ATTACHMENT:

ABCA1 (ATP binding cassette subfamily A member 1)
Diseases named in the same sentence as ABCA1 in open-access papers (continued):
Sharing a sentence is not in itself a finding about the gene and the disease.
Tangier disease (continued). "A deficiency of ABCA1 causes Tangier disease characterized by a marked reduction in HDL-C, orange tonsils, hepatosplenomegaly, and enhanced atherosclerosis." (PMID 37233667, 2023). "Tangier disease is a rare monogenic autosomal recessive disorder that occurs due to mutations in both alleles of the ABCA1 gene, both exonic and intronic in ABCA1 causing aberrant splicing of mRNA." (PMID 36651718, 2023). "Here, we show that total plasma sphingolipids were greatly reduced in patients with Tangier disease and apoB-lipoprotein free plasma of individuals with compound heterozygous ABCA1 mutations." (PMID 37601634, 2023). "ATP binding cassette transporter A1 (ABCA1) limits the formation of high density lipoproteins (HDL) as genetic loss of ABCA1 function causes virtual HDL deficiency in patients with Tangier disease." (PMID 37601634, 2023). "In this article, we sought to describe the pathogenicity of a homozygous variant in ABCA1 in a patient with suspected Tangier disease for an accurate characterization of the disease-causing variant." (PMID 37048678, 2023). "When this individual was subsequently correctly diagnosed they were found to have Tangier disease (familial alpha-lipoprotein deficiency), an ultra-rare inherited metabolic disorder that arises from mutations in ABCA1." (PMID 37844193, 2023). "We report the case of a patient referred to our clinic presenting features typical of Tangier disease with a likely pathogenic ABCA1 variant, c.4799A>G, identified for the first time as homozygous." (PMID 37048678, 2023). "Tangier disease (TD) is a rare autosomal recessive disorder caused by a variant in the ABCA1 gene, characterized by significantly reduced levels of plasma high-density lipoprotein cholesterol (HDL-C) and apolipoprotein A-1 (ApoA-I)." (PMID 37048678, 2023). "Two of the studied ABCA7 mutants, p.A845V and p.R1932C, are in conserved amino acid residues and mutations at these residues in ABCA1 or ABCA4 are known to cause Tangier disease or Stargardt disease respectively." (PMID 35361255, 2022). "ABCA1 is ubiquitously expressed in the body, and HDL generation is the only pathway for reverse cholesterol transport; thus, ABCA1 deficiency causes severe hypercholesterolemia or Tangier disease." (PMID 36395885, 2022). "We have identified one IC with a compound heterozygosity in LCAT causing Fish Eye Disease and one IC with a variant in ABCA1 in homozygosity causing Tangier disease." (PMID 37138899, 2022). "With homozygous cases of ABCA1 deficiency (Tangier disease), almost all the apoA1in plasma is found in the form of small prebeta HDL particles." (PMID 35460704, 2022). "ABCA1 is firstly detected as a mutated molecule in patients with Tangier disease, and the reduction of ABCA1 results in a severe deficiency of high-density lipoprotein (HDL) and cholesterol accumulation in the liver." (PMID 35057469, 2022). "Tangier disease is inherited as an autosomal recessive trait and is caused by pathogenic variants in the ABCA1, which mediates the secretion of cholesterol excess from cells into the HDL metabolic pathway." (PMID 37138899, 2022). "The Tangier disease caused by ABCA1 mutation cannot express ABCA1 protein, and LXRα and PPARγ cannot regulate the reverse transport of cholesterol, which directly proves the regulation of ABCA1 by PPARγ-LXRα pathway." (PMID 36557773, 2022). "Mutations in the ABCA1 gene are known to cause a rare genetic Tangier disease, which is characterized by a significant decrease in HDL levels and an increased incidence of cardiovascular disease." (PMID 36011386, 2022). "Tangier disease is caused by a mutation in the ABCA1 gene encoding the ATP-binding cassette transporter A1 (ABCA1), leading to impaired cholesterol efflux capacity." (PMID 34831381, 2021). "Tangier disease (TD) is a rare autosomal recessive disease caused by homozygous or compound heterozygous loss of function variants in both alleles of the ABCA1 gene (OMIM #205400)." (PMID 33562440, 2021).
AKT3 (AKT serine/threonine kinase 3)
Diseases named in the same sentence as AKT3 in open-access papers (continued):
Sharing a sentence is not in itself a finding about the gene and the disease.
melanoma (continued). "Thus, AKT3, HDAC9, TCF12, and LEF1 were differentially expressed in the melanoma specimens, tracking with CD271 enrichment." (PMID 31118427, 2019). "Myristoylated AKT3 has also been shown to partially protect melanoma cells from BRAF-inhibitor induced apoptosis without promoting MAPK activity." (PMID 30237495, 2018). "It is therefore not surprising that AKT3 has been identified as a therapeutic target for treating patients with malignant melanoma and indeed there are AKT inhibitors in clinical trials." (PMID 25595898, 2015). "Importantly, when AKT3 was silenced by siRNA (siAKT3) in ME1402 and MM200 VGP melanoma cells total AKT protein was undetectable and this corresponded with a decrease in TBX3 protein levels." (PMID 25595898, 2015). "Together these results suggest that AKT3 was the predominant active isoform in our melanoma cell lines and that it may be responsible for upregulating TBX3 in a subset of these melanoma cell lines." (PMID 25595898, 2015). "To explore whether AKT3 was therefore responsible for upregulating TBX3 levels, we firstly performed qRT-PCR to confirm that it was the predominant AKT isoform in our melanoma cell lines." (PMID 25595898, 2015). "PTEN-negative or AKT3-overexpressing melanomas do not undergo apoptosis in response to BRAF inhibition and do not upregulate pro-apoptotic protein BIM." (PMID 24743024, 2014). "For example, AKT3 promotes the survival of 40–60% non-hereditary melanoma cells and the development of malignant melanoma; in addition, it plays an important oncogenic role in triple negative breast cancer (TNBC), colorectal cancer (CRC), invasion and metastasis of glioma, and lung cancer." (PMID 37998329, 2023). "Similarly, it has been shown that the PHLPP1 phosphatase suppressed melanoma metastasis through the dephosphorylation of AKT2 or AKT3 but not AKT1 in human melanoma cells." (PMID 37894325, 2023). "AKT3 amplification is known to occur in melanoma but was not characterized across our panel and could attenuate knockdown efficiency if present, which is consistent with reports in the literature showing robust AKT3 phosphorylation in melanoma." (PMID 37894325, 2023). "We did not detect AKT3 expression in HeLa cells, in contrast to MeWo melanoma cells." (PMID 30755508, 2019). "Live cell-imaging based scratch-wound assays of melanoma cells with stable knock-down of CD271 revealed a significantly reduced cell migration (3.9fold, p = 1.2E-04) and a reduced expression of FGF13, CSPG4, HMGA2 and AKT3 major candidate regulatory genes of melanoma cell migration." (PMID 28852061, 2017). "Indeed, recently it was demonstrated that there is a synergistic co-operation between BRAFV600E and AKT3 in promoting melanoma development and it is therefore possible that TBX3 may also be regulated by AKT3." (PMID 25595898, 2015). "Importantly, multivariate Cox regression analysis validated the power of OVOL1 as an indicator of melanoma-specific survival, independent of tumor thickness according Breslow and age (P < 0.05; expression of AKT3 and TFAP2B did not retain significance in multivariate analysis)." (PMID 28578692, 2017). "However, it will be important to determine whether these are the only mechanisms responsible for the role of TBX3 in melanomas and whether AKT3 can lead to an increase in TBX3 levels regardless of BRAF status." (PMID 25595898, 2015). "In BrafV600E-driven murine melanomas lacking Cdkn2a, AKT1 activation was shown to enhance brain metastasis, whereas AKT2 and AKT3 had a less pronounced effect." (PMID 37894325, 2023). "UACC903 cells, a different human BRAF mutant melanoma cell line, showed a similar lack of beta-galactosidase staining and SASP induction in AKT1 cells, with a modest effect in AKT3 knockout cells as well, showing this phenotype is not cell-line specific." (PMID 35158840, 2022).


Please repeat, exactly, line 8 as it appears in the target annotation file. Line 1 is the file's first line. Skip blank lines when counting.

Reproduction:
melanoma (continued). "Thus, AKT3, HDAC9, TCF12, and LEF1 were differentially expressed in the melanoma specimens, tracking with CD271 enrichment." (PMID 31118427, 2019). "Myristoylated AKT3 has also been shown to partially protect melanoma cells from BRAF-inhibitor induced apoptosis without promoting MAPK activity." (PMID 30237495, 2018). "It is therefore not surprising that AKT3 has been identified as a therapeutic target for treating patients with malignant melanoma and indeed there are AKT inhibitors in clinical trials." (PMID 25595898, 2015). "Importantly, when AKT3 was silenced by siRNA (siAKT3) in ME1402 and MM200 VGP melanoma cells total AKT protein was undetectable and this corresponded with a decrease in TBX3 protein levels." (PMID 25595898, 2015). "Together these results suggest that AKT3 was the predominant active isoform in our melanoma cell lines and that it may be responsible for upregulating TBX3 in a subset of these melanoma cell lines." (PMID 25595898, 2015). "To explore whether AKT3 was therefore responsible for upregulating TBX3 levels, we firstly performed qRT-PCR to confirm that it was the predominant AKT isoform in our melanoma cell lines." (PMID 25595898, 2015). "PTEN-negative or AKT3-overexpressing melanomas do not undergo apoptosis in response to BRAF inhibition and do not upregulate pro-apoptotic protein BIM." (PMID 24743024, 2014). "For example, AKT3 promotes the survival of 40–60% non-hereditary melanoma cells and the development of malignant melanoma; in addition, it plays an important oncogenic role in triple negative breast cancer (TNBC), colorectal cancer (CRC), invasion and metastasis of glioma, and lung cancer." (PMID 37998329, 2023). "Similarly, it has been shown that the PHLPP1 phosphatase suppressed melanoma metastasis through the dephosphorylation of AKT2 or AKT3 but not AKT1 in human melanoma cells." (PMID 37894325, 2023). "AKT3 amplification is known to occur in melanoma but was not characterized across our panel and could attenuate knockdown efficiency if present, which is consistent with reports in the literature showing robust AKT3 phosphorylation in melanoma." (PMID 37894325, 2023). "We did not detect AKT3 expression in HeLa cells, in contrast to MeWo melanoma cells." (PMID 30755508, 2019). "Live cell-imaging based scratch-wound assays of melanoma cells with stable knock-down of CD271 revealed a significantly reduced cell migration (3.9fold, p = 1.2E-04) and a reduced expression of FGF13, CSPG4, HMGA2 and AKT3 major candidate regulatory genes of melanoma cell migration." (PMID 28852061, 2017). "Indeed, recently it was demonstrated that there is a synergistic co-operation between BRAFV600E and AKT3 in promoting melanoma development and it is therefore possible that TBX3 may also be regulated by AKT3." (PMID 25595898, 2015). "Importantly, multivariate Cox regression analysis validated the power of OVOL1 as an indicator of melanoma-specific survival, independent of tumor thickness according Breslow and age (P < 0.05; expression of AKT3 and TFAP2B did not retain significance in multivariate analysis)." (PMID 28578692, 2017). "However, it will be important to determine whether these are the only mechanisms responsible for the role of TBX3 in melanomas and whether AKT3 can lead to an increase in TBX3 levels regardless of BRAF status." (PMID 25595898, 2015). "In BrafV600E-driven murine melanomas lacking Cdkn2a, AKT1 activation was shown to enhance brain metastasis, whereas AKT2 and AKT3 had a less pronounced effect." (PMID 37894325, 2023). "UACC903 cells, a different human BRAF mutant melanoma cell line, showed a similar lack of beta-galactosidase staining and SASP induction in AKT1 cells, with a modest effect in AKT3 knockout cells as well, showing this phenotype is not cell-line specific." (PMID 35158840, 2022).